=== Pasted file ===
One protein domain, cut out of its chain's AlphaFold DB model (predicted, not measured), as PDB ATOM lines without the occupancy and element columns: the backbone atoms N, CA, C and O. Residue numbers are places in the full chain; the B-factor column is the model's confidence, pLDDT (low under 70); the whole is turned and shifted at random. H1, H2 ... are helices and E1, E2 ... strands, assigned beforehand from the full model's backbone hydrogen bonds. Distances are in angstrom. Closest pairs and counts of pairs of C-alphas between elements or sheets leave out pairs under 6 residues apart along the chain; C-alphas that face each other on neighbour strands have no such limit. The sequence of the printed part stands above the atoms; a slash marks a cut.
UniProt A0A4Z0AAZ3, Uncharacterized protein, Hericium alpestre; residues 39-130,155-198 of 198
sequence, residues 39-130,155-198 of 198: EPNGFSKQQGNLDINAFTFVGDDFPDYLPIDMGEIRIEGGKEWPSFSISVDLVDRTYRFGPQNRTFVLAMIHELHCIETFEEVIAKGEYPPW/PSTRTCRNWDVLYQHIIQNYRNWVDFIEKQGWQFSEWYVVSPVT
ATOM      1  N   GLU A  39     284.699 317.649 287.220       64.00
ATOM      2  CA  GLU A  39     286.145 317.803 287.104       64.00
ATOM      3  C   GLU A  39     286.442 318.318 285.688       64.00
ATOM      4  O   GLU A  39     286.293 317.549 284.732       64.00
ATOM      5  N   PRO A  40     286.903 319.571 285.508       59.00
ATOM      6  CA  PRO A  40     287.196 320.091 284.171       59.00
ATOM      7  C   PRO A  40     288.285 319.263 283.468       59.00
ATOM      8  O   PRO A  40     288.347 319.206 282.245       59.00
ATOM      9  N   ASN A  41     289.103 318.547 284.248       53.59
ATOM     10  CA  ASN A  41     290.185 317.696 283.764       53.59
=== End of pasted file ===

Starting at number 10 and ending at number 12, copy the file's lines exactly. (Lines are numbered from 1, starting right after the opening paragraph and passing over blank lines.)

ATOM      8  O   PRO A  40     288.347 319.206 282.245       59.00
ATOM      9  N   ASN A  41     289.103 318.547 284.248       53.59
ATOM     10  CA  ASN A  41     290.185 317.696 283.764       53.59